Texas Democrats sue in effort to block governor from redistricting in special session
Two Democratic Texas state senators filed a lawsuit this week seeking to block Gov. Greg Abbott (R) and GOP leaders from redistricting during a special session.
The suit filed by state Sens. Sarah Eckhardt and Roland Gutierrez is seeking to require a judge to create interim redistricting plans for the 2022 midterm elections, The Dallas Morning News reported. They argue that the Texas state constitution prohibits the legislature from redrawing district lines until the first regular legislative session following a census.
The provision they reference states: “The Legislature shall, at its first regular session after the publication of each United States decennial census, apportion the state into senatorial and representative districts.”
“The plain text of the Texas Constitution prevents the Legislature from apportioning its State House or State Senate districts in a special session at this time. Therefore, this Court faces the necessary duty of ensuring a constitutional administration of the 2022 Texas election cycle by drawing an interim map,” the lawsuit reads.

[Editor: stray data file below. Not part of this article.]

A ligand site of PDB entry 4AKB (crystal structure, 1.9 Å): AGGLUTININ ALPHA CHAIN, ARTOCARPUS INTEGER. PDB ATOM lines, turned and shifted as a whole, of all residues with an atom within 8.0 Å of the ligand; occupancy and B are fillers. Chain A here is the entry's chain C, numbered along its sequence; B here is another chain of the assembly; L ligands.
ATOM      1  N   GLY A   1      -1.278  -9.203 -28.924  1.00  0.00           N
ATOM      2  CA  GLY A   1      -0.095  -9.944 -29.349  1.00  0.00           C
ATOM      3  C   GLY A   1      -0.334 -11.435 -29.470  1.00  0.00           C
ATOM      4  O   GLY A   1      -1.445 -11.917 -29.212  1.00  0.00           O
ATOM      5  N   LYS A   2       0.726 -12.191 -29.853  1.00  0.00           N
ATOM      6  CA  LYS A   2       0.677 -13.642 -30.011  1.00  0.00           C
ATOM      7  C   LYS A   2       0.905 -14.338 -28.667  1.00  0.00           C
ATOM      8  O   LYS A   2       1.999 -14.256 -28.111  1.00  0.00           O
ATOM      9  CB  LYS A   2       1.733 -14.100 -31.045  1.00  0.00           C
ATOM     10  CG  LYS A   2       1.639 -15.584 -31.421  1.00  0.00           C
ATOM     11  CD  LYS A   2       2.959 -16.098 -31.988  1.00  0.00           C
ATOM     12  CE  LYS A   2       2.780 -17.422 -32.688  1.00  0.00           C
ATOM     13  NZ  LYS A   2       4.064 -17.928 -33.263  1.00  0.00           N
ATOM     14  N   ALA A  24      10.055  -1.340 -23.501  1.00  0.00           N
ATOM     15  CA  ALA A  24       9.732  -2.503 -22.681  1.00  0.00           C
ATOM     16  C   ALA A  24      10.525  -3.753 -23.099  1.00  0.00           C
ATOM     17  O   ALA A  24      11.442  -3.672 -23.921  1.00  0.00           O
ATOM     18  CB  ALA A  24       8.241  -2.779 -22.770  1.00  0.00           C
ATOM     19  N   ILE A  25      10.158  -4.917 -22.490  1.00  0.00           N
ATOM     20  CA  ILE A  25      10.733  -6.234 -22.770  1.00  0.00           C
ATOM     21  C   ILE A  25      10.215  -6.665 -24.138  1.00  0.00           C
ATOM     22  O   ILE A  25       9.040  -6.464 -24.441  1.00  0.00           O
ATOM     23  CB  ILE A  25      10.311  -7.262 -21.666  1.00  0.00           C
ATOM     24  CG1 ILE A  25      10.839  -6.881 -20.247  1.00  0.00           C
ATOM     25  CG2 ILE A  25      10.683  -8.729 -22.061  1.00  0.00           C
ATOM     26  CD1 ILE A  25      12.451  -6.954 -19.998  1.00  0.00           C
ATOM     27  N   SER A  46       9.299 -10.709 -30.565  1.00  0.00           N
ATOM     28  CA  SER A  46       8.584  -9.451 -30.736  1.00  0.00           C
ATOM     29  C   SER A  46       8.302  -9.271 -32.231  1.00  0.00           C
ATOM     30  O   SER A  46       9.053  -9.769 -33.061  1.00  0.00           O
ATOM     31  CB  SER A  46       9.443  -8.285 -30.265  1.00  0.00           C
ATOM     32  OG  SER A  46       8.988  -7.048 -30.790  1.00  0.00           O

As attorneys for the lawyers wrote in their suit, this has not been an issue for the state’s legislature since 1951 as the census has always been published on or before the regular session of the following year.
“That consistent and reliable streak of timely Census data ended in 2020. As a result, partial publication of the census was delayed until August 12, 2021 — after the regular session concluded and approximately 16 months before the next regular session would convene,” they wrote.
They argued that their district had been “malapportioned” and as such they will “suffer immediate and irreparable injury by being forced to vote and reside in malapportioned districts for the State House and State Senate.”
“Plaintiffs request that the Court enter a mandatory injunction creating an interim map that complies with state and federal law in order to hold the 2022 elections in constitutionally sound State House and State Senate districts,” they added.
The Hill has reached out to Abbott’s office for comment.
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